But with these new, huger muscles came an unexpected side effect: the muscle gut. The biggest guys have big bellies, even when they drop to painfully low body fat percentages for competition. They try to suck it in on stage, but the second they relax or turn their backs to the judges, boom, there it is.
So if the guys are so lean, what’s inside those pregnant-looking bellies? Kuato from Total Recall? Science has thus far had better things to study, so all we’re left with is what bodybuilders call “bro science.” One theory is that the insulin shots that some guys take to stimulate muscle growth also result in the retention of hard-to-lose visceral fat. Bodybuilders have to eat huge amounts of food, a meal every three hours or so, which leads to another theory: those heaps of muscle-building protein and carbs permanently stretch the abdominal wall. The theory I find most credible goes back to growth hormone—real science has shown that it makes all your tissues grow, your muscles, but also your internal organs, so maybe bodybuilders just have giant innards. Sexy, right?
“So many of those guys have their stomachs sticking out,” Schwarzenegger said in his recent tirade. “It used to be that you should have a V-shaped body. Now, I don’t know, it’s kind of like a bottle-shaped body.”
As someone who has dabbled in bodybuilding and followed the “sport” for years, I think there’s a reason why it and the bodybuilding-supplement-industrial-complex has grown in popularity and profitability while the physiques have strayed further from the general culture’s aesthetic ideal: It’s all about making straight dudes feel secure watching oiled men flex and pose in tiny skivvies.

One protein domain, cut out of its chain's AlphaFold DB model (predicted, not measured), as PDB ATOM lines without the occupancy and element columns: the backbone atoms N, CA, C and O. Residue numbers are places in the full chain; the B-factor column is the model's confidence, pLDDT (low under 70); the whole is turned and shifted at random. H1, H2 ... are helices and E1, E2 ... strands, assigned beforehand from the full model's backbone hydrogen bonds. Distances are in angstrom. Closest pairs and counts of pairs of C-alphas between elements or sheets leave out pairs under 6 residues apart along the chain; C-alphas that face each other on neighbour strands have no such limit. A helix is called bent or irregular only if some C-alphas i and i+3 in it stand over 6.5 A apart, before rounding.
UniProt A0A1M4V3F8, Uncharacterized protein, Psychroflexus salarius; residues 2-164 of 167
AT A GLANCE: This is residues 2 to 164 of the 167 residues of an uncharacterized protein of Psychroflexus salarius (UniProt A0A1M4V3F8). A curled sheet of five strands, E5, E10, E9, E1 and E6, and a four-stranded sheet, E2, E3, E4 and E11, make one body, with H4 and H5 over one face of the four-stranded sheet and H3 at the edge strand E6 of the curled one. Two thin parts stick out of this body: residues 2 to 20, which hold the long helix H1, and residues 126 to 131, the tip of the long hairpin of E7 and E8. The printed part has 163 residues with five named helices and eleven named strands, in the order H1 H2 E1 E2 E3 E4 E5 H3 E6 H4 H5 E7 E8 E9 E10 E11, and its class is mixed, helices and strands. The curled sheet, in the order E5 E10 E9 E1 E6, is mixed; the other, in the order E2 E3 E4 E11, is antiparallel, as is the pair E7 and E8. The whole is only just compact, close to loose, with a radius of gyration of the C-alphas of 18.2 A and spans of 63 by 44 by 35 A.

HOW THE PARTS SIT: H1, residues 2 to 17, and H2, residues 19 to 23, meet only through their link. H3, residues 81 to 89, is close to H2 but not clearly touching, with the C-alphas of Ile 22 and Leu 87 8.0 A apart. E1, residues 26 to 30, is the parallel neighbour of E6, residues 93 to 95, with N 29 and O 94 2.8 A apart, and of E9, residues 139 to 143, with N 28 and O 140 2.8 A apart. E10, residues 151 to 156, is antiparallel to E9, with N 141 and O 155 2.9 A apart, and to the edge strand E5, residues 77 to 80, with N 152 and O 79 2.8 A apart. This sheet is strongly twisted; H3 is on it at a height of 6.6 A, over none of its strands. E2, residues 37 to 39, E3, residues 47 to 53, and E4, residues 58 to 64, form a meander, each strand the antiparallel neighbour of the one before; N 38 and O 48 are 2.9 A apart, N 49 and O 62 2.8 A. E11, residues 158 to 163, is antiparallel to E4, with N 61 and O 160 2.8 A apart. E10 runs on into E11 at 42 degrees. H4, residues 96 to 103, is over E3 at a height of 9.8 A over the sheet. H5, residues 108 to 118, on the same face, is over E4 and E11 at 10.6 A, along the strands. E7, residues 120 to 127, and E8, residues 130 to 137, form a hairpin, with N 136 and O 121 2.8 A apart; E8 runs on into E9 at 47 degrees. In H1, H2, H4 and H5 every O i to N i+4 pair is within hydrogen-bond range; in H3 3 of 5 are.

Bodybuilding in Arnold’s day was undeniably intertwined with gay culture, and early muscle men like Reeves were gay icons. Now, no one but the most ardent muscle fetishist would want to have sex with the cartoon characters who place at Mr. Olympia or the Arnold Classic. They’ve gone from flesh-and-bone Davids to circus freaks, and it’s a lot safer for an unenlightened meathead to idolize another man for his genetic and gym/drug/diet-fueled freakishness than his beauty.
Straight bodybuilding fans (and I remain one, don’t ask me why) have to do intense mental gymnastics to convince themselves they’re not watching male exotic dancing when they sit through a bodybuilder’s posing routine. That’s a hard thing to do when competitors are expected to turn their backs to the crowd, hike up the bottom of their “posing trunks” to expose their glutes, and show off the striations that occur there when one reaches near-fatal levels of leanness.
You can understand why props and extra clothes are forbidden at the Mr. Olympia, because when the competitor takes them off, it starts to look like a striptease.
Kai Greene, an enthusiastic user of costumes in his non-competitive appearances and easily big-time bodybuilding’s most artistic and creative star, has noticeably reined in his once elaborate, dancelike posing routines in recent years, as he’s become a contender for the top title. I suspect this is so he doesn’t risk alienating the core judging and fan constituency that is still queasy about his long-ago appearance in a homoerotic film in which he made love to a grapefruit. (So incredibly NSFW.)
To my surprise, however, Schwarzenegger’s remarks have been met with near-universal acclaim in the bodybuilding community. While head IFBB judge Jim Manion has been notably silent (Schwarzenegger urged fans to “call out on him” for pushing judging standards that reward maximum freakishness), prominent voices in the fan community are calling for judging reforms that would bring back the “aesthetic” physiques.
“If you reward the right guys, then everyone will start training to have a beautiful body again,” Schwarzenegger said, again feeling no need to append his comments with the “no homo” qualifier that is so often used on bodybuilding message boards.
What the muscle mag/pill/powder-buying masses will have to ask themselves is: Will you be comfortable that, bro?